INDUSTRIAL APPLICABILITY OF THE INVENTION

As illustrated above, the circuits for detection of angular velocity of the present invention can be suitably used for inertia navigation of airplanes and ships. They are also suitable for use in small-type equipments, such as head-mount displays of virtual-reality-type, mouse for personal computers, hand-touch equipments of video cameras, and small-type robots.

Patent Citations
Cited PatentFiling datePublication dateApplicantTitle
US4674331 *Nov 5, 1986Jun 23, 1987Watson Industries Inc.Angular rate sensor
US4930351 *Mar 24, 1988Jun 5, 1990Wjm CorporationVibratory linear acceleration and angular rate sensing system
US5270607 *Jun 6, 1992Dec 14, 1993Akai Electric Co., Ltd.Vibration control apparatus
US5293779 *Dec 5, 1991Mar 15, 1994Murata Manufacturing Co., Ltd.Detecting circuit for detecting an abnormal state in a vibrating gyroscope
US5349857 *Apr 12, 1993Sep 27, 1994Murata Manufacturing Co., Ltd.Vibratory gyroscope
EP0503807A2 *Feb 28, 1992Sep 16, 1992New Sd, Inc.Single ended tuning fork inertial sensor and method
JPH03172714A * Title not available
JPH04102013A * Title not available
JPH04118515A * Title not available
JPS61191917A * Title not available
JPS62106315A * Title not available
Non-Patent Citations
Reference
1 *Patent Abstracts of Japan, vol. 10, No. 250 (P 491), Aug. 28, 1986.
2Patent Abstracts of Japan, vol. 10, No. 250 (P-491), Aug. 28, 1986.
3 *Patent Abstracts of Japan, vol. 10, No. 305 (P 507), Oct. 17, 1986.
4Patent Abstracts of Japan, vol. 10, No. 305 (P-507), Oct. 17, 1986.
5 *Patent Abstracts of Japan, vol. 11, No. 87 (P 557), Mar. 17, 1987.
6Patent Abstracts of Japan, vol. 11, No. 87 (P-557), Mar. 17, 1987.
7 *Patent Abstracts of Japan, vol. 17, No. 109 (P 1497), Mar. 5, 1993.
8Patent Abstracts of Japan, vol. 17, No. 109 (P-1497), Mar. 5, 1993.
Referenced by
Citing PatentFiling datePublication dateApplicantTitle
US5719460 *Nov 28, 1995Feb 17, 1998Nippondenso Co., LtdAngular velocity sensor
US5757107 *Feb 7, 1997May 26, 1998Fujitsu LimitedTuning-fork vibratory gyro and sensor system using the same
US5847279 *Jun 26, 1996Dec 8, 1998Asulab S.A.Angular speed measuring device
US5861705 *Apr 4, 1996Jan 19, 1999Fujitsu LimitedTuning-fork vibratory gyro and sensor system using the same
US5939631 *Mar 13, 1998Aug 17, 1999Bei Technologies Inc.For use in an inertial sensor
US5942839 *Aug 30, 1996Aug 24, 1999Alps Electric Co., Ltd.Piezoelectric vibrator and vibratory gyroscope using the same
US5962953 *Jul 29, 1997Oct 5, 1999Nec CorporationPiezoelectric transformer with monitor electrodes for sensing unbalanced vibration of the transformer
US5970793 *Jul 7, 1997Oct 26, 1999Citizen Watch Co., Ltd.Angular velocity sensor and angular velocity sensing system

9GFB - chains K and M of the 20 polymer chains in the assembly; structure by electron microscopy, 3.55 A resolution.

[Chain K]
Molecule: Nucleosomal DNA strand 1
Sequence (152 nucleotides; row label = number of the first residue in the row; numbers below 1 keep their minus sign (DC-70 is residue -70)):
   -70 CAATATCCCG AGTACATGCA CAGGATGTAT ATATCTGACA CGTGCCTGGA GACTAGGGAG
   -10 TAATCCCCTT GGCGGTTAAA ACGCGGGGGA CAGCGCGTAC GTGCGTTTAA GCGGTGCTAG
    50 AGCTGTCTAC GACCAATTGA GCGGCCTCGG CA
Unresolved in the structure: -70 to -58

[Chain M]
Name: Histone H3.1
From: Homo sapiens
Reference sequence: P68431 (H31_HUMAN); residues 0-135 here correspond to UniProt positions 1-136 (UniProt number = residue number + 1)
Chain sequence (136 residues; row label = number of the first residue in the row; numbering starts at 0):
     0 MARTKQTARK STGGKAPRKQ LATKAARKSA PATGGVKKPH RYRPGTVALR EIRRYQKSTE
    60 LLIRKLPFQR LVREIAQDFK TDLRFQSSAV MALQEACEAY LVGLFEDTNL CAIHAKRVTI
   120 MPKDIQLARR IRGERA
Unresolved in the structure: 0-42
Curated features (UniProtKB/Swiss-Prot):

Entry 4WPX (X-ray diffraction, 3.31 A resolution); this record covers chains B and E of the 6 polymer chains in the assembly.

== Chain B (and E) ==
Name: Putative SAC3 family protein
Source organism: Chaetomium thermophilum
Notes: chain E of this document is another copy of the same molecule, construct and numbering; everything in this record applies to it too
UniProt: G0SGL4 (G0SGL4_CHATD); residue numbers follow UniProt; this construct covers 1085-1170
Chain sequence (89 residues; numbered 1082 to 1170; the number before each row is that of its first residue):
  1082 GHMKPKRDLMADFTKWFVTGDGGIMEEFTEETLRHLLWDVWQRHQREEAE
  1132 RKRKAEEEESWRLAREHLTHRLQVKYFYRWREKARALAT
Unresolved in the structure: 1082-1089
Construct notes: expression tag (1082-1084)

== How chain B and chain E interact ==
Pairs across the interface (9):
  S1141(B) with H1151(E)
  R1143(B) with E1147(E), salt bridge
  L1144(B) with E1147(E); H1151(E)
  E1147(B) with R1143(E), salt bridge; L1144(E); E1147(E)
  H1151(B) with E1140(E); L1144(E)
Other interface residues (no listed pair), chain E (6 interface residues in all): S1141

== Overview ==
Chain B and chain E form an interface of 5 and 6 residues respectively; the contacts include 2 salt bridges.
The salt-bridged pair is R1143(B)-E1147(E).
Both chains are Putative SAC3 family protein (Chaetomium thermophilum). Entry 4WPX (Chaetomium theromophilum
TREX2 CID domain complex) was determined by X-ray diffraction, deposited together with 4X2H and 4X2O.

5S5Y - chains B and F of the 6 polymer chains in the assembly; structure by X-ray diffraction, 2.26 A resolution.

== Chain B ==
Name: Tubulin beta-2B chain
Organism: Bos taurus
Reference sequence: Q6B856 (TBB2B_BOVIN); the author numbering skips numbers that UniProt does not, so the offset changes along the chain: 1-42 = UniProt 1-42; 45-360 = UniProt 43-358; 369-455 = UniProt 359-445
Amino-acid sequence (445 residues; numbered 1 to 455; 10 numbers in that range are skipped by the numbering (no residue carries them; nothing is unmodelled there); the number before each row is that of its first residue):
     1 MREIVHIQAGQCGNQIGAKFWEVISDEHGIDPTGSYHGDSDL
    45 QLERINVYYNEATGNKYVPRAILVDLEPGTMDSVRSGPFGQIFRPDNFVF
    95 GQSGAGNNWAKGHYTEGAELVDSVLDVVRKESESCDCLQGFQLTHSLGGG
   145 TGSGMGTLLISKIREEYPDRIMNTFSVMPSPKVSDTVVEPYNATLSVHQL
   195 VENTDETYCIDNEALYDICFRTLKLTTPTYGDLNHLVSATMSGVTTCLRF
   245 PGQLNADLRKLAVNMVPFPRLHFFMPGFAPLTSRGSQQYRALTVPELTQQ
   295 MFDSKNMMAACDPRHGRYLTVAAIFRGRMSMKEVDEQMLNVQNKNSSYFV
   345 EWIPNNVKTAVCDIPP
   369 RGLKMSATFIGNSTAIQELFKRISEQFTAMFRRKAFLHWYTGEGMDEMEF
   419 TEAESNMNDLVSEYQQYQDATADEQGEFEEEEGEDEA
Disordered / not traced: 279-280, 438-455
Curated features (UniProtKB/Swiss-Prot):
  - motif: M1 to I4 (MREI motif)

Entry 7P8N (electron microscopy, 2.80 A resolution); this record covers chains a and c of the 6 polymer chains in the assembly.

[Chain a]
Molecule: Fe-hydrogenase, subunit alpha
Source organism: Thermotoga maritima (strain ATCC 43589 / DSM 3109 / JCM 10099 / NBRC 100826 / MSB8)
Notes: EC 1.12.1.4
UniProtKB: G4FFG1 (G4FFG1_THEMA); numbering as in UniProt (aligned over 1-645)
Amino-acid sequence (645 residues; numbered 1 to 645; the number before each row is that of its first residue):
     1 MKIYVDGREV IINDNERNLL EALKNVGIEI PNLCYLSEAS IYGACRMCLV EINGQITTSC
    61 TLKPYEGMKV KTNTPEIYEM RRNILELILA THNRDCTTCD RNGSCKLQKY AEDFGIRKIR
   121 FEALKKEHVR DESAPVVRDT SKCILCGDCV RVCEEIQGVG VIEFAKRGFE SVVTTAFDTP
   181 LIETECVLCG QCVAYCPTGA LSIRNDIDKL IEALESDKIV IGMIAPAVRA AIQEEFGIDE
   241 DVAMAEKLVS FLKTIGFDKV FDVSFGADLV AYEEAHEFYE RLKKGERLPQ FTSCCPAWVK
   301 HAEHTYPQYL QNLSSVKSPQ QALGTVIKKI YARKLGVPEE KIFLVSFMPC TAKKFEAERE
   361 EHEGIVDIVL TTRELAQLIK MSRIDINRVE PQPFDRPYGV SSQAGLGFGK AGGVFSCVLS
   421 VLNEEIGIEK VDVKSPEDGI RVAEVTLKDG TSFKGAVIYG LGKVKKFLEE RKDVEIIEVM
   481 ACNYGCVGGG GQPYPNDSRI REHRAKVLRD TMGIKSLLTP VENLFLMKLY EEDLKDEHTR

US6049157 *Jan 9, 1998Apr 11, 2000Sony CorporationAngular velocity sensor
US6170330May 20, 1999Jan 9, 2001Citizen Watch Co., Ltd.Angular velocity sensor and angular velocity sensing system
US6177756 *Dec 30, 1998Jan 23, 2001Fujitsu LimitedPiezoelectric gyro and method of driving the piezoelectric gyro
US6281619 *May 8, 1998Aug 28, 2001Citizen Watch Co., Ltd.Vibration gyro
US6327908 *Oct 7, 1999Dec 11, 2001Fujitsu LimitedTuning fork type vibration gyro
US6532817 *Apr 27, 1999Mar 18, 2003Matsushita Electric Industrial Co., Ltd.Angular velocity sensor and process for manufacturing the same
US6588274 *Oct 26, 2000Jul 8, 2003Murata Manufacturing Co., Ltd.Self-diagnosing circuit for vibrating gyroscope
US6931927 *Jul 24, 2003Aug 23, 2005Fujitsu Media Devices LimitedTuning fork vibration gyro
US7138288 *Mar 25, 2004Nov 21, 2006Citizen Watch Co., Ltd.Method for manufacturing small crystal resonator
US7348716 *Dec 6, 2005Mar 25, 2008Seiko Epson CorporationPiezoelectric gyro element and piezoelectric gyroscope
US8065914 *Jun 30, 2008Nov 29, 2011Seiko Epson CorporationVibration gyro
US8516888 *Jun 25, 2009Aug 27, 2013Sony CorporationAngular velocity sensor and method of manufacturing the same
US20100000322 *Jun 25, 2009Jan 7, 2010Sony CorporationAngular velocity sensor and method of manufacturing the same
CN100538272CDec 15, 2005Sep 9, 2009精工爱普生株式会社Piezoelectric gyro element and piezoelectric gyroscope
Classifications
U.S. Classification331/65, 310/370, 310/366, 73/504.16, 331/163, 331/156
International ClassificationG01C19/56
Cooperative ClassificationG01C19/5607
European ClassificationG01C19/5607
Legal Events
DateCodeEventDescription
Sep 13, 2007ASAssignment
Owner name: CITIZEN HOLDINGS CO., LTD., JAPAN
Free format text: CHANGE OF NAME;ASSIGNOR:CITIZEN WATCH CO., LTD.;REEL/FRAME:019817/0701
Effective date: 20070402
Nov 3, 2006FPAYFee payment
Year of fee payment: 12
Nov 8, 2002FPAYFee payment
Year of fee payment: 8
Nov 24, 1998FPAYFee payment
Year of fee payment: 4
Jul 12, 1994ASAssignment
Owner name: CITIZEN WATCH CO., LTD. 1-1, NISHI-SHINJUKU, JA
Free format text: ASSIGNMENT OF ASSIGNORS INTEREST;ASSIGNOR:NAKAJIMA, FUMIO;REEL/FRAME:007110/0890
Effective date: 19940609